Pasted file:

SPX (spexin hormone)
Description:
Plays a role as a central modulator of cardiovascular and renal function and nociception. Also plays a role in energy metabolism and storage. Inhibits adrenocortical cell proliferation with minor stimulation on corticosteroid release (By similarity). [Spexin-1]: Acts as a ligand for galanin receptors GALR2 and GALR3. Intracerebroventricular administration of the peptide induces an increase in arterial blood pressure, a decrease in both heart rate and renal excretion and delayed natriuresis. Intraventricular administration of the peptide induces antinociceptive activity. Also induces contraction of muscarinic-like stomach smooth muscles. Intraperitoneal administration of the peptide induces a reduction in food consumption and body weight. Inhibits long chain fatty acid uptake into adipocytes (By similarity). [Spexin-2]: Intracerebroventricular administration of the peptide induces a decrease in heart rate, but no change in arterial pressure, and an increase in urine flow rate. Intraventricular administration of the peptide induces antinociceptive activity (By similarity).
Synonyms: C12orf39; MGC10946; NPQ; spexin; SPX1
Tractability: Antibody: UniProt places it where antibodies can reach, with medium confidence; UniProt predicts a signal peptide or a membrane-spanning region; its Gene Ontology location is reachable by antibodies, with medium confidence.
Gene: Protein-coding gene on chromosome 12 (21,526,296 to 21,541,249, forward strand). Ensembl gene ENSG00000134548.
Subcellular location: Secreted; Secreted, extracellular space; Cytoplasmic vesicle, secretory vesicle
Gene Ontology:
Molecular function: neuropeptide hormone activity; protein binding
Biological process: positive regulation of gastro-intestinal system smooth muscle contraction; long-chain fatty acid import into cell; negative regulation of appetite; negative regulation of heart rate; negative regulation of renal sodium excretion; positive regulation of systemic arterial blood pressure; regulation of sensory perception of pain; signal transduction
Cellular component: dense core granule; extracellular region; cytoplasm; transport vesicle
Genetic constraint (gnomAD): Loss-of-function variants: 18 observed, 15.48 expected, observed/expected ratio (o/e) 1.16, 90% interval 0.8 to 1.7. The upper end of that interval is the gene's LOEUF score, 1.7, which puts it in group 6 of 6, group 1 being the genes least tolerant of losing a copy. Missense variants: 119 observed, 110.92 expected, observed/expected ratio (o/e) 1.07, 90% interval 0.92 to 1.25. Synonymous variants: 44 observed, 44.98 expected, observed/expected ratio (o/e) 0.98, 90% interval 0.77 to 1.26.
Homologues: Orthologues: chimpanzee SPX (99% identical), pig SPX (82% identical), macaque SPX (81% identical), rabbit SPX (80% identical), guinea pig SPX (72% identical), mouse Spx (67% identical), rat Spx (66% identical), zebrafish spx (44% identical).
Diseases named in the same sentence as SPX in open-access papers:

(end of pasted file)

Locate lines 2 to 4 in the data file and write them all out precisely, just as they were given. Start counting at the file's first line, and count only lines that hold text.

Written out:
Description:
Plays a role as a central modulator of cardiovascular and renal function and nociception. Also plays a role in energy metabolism and storage. Inhibits adrenocortical cell proliferation with minor stimulation on corticosteroid release (By similarity). [Spexin-1]: Acts as a ligand for galanin receptors GALR2 and GALR3. Intracerebroventricular administration of the peptide induces an increase in arterial blood pressure, a decrease in both heart rate and renal excretion and delayed natriuresis. Intraventricular administration of the peptide induces antinociceptive activity. Also induces contraction of muscarinic-like stomach smooth muscles. Intraperitoneal administration of the peptide induces a reduction in food consumption and body weight. Inhibits long chain fatty acid uptake into adipocytes (By similarity). [Spexin-2]: Intracerebroventricular administration of the peptide induces a decrease in heart rate, but no change in arterial pressure, and an increase in urine flow rate. Intraventricular administration of the peptide induces antinociceptive activity (By similarity).
Synonyms: C12orf39; MGC10946; NPQ; spexin; SPX1